There’s a serious difference between pratfalls and real knack for visual comedy. Edgar Wright knows this and took what worked in Shaun of the Dead and Hot Fuzz and added honest romantic depth and more kinetic energy to create his most outlandish and down-to-earth movie yet. Michael Cera gives his best performance to date, but he’s also supported by effortless work from Mary Elizabeth Winstead (as his too-cool love interest) and Kieran Culkin (as his wise gay roommate). It’s a movie that targets gamers but is truly universal. Too bad no one turned out for it.

6. Black Swan (dir. Darren Aronofsky)
Horror. Black comedy. Behind-the-scenes drama. Borderline porno. Aronofsky’s latest ambitious-but-flawed film is all of these things and more, but mostly it’s a showcase for a never-better Natalie Portman, who transforms from virginal, sheltered Nina to a more loose, seductive version of herself. Aiding/forcing her in that direction are rival Lily (Mila Kunis) and director Thomas (Vincent Cassel), who may or may not realize what an emotional toll this drastic change is having on Nina’s psyche. The ballet scenes are graceful and exciting and Nina’s fights with her overprotective mother (Barbara Hershey) are tension personified. While the film has several flaws–tonal balance among them–it’s best to just follow Thomas’ command and just let yourself go, because you don’t know what you might find once you do.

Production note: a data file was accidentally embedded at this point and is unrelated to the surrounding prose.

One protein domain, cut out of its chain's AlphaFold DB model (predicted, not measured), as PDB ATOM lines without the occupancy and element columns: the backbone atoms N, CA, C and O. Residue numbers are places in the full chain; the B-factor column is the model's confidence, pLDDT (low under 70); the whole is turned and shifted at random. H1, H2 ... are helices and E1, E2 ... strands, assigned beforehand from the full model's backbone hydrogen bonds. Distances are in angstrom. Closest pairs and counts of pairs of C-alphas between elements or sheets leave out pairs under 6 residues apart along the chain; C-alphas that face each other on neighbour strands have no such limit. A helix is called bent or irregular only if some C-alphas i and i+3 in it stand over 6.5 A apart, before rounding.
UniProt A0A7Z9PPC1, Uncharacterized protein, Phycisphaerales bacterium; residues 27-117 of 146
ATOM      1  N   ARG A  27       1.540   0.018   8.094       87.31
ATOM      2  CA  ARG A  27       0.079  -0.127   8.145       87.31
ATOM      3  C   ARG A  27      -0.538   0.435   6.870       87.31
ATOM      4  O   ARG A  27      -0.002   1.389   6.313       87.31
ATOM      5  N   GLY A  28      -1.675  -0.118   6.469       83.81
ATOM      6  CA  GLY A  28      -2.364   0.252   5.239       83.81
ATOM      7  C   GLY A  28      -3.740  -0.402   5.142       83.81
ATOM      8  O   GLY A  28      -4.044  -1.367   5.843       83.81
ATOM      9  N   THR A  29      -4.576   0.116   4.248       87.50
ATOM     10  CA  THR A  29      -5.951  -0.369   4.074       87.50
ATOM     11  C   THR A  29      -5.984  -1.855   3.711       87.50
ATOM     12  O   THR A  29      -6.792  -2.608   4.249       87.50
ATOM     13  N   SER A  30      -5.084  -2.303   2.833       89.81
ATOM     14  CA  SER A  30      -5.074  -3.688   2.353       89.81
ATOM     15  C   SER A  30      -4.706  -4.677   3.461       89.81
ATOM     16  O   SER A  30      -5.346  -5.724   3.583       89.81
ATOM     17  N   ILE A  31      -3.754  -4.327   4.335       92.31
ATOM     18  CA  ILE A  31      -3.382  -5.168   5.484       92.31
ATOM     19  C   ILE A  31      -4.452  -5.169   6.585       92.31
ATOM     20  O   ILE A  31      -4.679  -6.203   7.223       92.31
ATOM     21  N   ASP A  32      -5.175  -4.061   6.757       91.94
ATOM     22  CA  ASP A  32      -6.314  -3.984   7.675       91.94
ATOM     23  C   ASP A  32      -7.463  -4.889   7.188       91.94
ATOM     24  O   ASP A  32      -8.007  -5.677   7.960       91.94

5. Inception (dir. Christopher Nolan)
Christopher Nolan is the blockbuster director we deserve. A thinking man’s action picture, Inception is labyrinthe in its structure and jaw-dropping in its execution. Special credit also needs to be paid to Warner Brothers, which, after letting Nolan make exactly the movie he wanted to with The Dark Knight, gave him free reign and a seemingly endless supply of cash to make his visions come to life here. The effects are mind-blowing as is the point, but the acting goes above and beyond the call of duty for a movie with big explosions. It also leaves you with plenty to ponder after you leave the theater. How many summer movies can make you do that?

4. Toy Story 3 (dir. Lee Unkrich)